ENVIRONMENT: EU INSTITUTIONS ACCUSED OF USING ILLEGAL TIMBER IN BUILDING RENOVATION PROJECTS.
According to Greenpeace, some of the timber used in the renovation of Community buildings has been supplied by companies known for trading in timber from Indonesia's threatened rainforests. Timber discovered in the EESC building has been supplied by the companies RSK, IKMM and Mujur, all known to trade in timber from the last rainforests of Kalimantan (Borneo) and Sumatra. A link has also been established with AFR, a company shown to obtain timber from a protected tiger reserve. Plywood in the Berlaymont building has been observed as originating from AFR, Korindo and Mujur. "Not only does the EU allow the import of illegal wood into Europe, it is fuelling the trade in illegal and destructive timber through its own building projects", according to Gavin Edwards of Greenpeace International. The organisation is urging the EU to halt imports of illegal timber and clean up its own timber procurement practices. It has reiterated its call on the EU to adopt binding legislation to put an end to the trade in illegal timber.
The European Commission's Action Plan for Forest Law Enforcement, Governance and Trade (FLEGT - (COM(03)0251) would ensure that wood exports are not illegal plundered from the world's priceless rainforests. The plan includes support for improved governance in wood-producing countries and voluntary partnerships with them to ensure only legally harvested timber enters the EU market. The planned voluntary timber certification system could lead to a global agreement to tackle the Euro 150 billion global forest product trade: once a country or regional bloc has signed up to the FLEGT pact, the EU will refuse to accept imported timber from that state unless it is certified as legal. The exporter country would benefit from a more credible image and increase tax revenues from valuable timber that might otherwise be smuggled onto the world's markets. The proposal targets South-East Asia, South America, Central Africa and Russia. The EU would help less developed countries improve their judiciary, police and military to help stop illegal logging.
The Commission proposal suggests:
* helping partner countries build systems to verify timber has been harvested legally;
* setting up a voluntary licensing scheme so partner countries issue a permit attesting to the legality of timber exported to the EU;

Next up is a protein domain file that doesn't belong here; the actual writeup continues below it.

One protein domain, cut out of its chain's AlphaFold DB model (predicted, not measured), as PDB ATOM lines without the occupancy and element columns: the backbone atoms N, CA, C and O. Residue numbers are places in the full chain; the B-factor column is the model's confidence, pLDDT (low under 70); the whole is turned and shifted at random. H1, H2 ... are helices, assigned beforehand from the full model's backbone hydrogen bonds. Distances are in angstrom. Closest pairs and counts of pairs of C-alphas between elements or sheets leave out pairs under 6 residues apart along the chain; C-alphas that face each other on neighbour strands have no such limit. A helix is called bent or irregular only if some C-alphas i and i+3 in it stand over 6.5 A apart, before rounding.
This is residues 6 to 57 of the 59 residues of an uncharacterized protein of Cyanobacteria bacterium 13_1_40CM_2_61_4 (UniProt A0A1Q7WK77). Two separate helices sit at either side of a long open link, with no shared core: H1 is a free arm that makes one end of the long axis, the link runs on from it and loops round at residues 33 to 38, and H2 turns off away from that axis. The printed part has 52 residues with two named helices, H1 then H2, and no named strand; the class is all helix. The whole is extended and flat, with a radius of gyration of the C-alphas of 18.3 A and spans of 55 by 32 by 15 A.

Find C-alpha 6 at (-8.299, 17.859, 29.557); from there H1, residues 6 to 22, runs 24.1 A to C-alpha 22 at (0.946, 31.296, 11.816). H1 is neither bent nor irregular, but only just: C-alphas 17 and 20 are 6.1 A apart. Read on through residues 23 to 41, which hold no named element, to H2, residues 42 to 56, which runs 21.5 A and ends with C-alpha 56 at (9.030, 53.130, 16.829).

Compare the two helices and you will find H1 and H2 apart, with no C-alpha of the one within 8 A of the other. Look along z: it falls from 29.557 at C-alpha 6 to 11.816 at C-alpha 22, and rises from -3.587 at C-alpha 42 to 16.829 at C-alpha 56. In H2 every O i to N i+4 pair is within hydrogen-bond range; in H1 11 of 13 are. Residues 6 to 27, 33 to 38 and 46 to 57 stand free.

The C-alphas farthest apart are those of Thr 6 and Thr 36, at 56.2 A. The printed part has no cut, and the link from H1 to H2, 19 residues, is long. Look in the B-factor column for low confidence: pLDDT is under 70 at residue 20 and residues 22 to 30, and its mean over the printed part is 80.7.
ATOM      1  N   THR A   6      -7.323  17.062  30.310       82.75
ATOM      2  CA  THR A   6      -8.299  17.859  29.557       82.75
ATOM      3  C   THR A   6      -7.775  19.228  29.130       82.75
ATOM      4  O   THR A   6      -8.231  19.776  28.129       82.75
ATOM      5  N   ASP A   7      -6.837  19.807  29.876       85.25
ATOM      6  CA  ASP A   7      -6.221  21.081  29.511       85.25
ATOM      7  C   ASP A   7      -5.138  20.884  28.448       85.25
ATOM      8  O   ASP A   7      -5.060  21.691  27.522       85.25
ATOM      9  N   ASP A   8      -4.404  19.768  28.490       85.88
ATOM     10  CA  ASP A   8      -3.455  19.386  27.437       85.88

* a public procurement policy to guide contracting authorities;
* measures to prevent investment in activities that encourage illegal logging;
* encouraging private sector initiatives for good practice in the forest sector, including the use of voluntary codes of conduct;
* addressing the problems posed by use of revenues from illegally harvested timber to fund and prolong armed conflicts.
A problem of governance in producer countries.
The Commission further emphasises that the problem is less one of imports than of governance in certain regions or countries, such as Asia, Russia, Central Africa and some South American countries (not least Brazil). It has therefore sought to implement its Action Plan (FLEGT) notably regarding the introduction of certification systems with partner countries on a voluntary basis to ensure their exports meet strict management and production requirements and EU environmental standards. In this context, a delegation comprising representatives of the Commission and three Member States is expected to leave for Indonesia this week to discuss the Law Enforcement, Government and Trade partnership.
The Commission insists it is no longer sufficient to raise barriers around the EU or to block imports from just one country. In Asia in particular, the Commission is working with all the countries concerned to ensure a regional response to the problem since it is clear that if it block trade with Indonesia, exports will simply transit through Malaysia. A regional approach has also been adopted in Central Africa, where the Commission launched a TFLED project in Cameroon, which already involves 35 counties.
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|Date:||May 12, 2004|
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